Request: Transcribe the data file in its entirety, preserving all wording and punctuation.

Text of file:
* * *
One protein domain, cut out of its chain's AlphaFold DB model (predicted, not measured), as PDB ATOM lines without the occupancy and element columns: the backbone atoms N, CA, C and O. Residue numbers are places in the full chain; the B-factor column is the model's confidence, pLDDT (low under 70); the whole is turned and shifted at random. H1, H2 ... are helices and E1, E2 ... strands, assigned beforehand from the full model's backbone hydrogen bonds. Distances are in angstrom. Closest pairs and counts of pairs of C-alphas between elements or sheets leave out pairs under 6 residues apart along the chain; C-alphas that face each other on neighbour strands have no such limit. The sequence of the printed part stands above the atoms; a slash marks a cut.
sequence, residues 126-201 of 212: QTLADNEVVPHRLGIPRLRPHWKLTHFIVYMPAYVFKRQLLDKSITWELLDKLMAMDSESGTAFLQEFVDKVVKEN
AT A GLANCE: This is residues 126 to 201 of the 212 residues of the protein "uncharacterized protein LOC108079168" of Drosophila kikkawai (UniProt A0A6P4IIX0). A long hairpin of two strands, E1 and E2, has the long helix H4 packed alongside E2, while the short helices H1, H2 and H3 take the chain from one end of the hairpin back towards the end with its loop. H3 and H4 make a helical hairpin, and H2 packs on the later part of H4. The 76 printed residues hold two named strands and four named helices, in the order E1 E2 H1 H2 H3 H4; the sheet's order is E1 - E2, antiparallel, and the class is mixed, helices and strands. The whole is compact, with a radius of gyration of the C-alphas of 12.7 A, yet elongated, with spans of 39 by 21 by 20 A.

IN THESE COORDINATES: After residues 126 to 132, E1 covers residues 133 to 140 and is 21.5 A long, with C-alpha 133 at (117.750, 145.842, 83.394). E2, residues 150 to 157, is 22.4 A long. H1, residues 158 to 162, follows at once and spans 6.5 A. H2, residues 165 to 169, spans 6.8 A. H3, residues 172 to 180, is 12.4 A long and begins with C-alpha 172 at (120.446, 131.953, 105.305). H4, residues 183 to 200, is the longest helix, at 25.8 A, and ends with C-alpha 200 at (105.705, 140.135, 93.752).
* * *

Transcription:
One protein domain, cut out of its chain's AlphaFold DB model (predicted, not measured), as PDB ATOM lines without the occupancy and element columns: the backbone atoms N, CA, C and O. Residue numbers are places in the full chain; the B-factor column is the model's confidence, pLDDT (low under 70); the whole is turned and shifted at random. H1, H2 ... are helices and E1, E2 ... strands, assigned beforehand from the full model's backbone hydrogen bonds. Distances are in angstrom. Closest pairs and counts of pairs of C-alphas between elements or sheets leave out pairs under 6 residues apart along the chain; C-alphas that face each other on neighbour strands have no such limit. The sequence of the printed part stands above the atoms; a slash marks a cut.
sequence, residues 126-201 of 212: QTLADNEVVPHRLGIPRLRPHWKLTHFIVYMPAYVFKRQLLDKSITWELLDKLMAMDSESGTAFLQEFVDKVVKEN
AT A GLANCE: This is residues 126 to 201 of the 212 residues of the protein "uncharacterized protein LOC108079168" of Drosophila kikkawai (UniProt A0A6P4IIX0). A long hairpin of two strands, E1 and E2, has the long helix H4 packed alongside E2, while the short helices H1, H2 and H3 take the chain from one end of the hairpin back towards the end with its loop. H3 and H4 make a helical hairpin, and H2 packs on the later part of H4. The 76 printed residues hold two named strands and four named helices, in the order E1 E2 H1 H2 H3 H4; the sheet's order is E1 - E2, antiparallel, and the class is mixed, helices and strands. The whole is compact, with a radius of gyration of the C-alphas of 12.7 A, yet elongated, with spans of 39 by 21 by 20 A.

IN THESE COORDINATES: After residues 126 to 132, E1 covers residues 133 to 140 and is 21.5 A long, with C-alpha 133 at (117.750, 145.842, 83.394). E2, residues 150 to 157, is 22.4 A long. H1, residues 158 to 162, follows at once and spans 6.5 A. H2, residues 165 to 169, spans 6.8 A. H3, residues 172 to 180, is 12.4 A long and begins with C-alpha 172 at (120.446, 131.953, 105.305). H4, residues 183 to 200, is the longest helix, at 25.8 A, and ends with C-alpha 200 at (105.705, 140.135, 93.752).